Trawling through the sites of three hundred or so ICT companies gives you a new perspective of capitalism. It’s a perspective I could have done without.
It’s not the graphics-heavy sites, or the menus that pop up in inconvenient places, or the occasional horrifying overuse of flash. It’s the way in which corporate PR people stretch the laws of reality trying to make their firm stand out in the crowd while simultaneously studiously avoiding any reference to what it actually does. How do they manage it? The amount of effort that designers of ICT websites go to in pursuit of this infuriating paradox must be extraordinary.
To give you some context, I’m building a list of companies to contact regarding a software engineering industry survey. The companies should therefore be involved, in some small way at least, in software engineering. The list I’m working from is a list of ICT companies, many of whom merely supply software or provide other support services.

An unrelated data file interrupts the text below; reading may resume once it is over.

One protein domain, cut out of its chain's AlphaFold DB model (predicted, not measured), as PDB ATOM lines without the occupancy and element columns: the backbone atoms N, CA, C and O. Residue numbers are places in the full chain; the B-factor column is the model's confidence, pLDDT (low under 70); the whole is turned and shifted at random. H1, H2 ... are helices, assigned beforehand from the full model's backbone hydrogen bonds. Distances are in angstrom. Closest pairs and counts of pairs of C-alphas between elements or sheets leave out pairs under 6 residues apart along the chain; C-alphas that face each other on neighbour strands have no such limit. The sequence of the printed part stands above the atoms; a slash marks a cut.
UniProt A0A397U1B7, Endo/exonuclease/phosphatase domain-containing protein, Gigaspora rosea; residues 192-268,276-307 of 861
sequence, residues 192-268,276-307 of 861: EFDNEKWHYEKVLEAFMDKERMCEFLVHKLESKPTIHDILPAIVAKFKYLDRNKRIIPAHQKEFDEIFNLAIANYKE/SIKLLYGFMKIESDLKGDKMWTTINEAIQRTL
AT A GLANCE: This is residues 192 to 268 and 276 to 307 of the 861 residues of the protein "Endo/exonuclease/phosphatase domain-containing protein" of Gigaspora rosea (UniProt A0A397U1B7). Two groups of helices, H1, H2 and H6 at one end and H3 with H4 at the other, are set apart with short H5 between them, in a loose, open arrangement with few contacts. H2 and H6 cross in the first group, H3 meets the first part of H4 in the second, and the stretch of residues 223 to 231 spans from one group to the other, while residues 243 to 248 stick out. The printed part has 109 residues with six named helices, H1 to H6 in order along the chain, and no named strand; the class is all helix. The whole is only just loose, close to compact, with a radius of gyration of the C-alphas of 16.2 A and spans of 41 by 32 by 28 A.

Do you think you can tell, just from looking at a company’s website, whether they make software or not? The very companies whose core business created the “information superhighway” seem pathologically unable to inform us of such fundamental facts. Some sites, it should be noted, are very well done and tell you exactly what you need to know. Others – often the ones with sleeker graphics – try exceedingly hard to tell you nothing at all, using terms like “innovation”, “solution”, “dynamic” and “changing environments”. They might indeed provide the most innovative solutions of anyone in dynamically changing environments, but what do they do? They seem to imply that if you don’t understand what they’re talking about you don’t deserve to be viewing their site.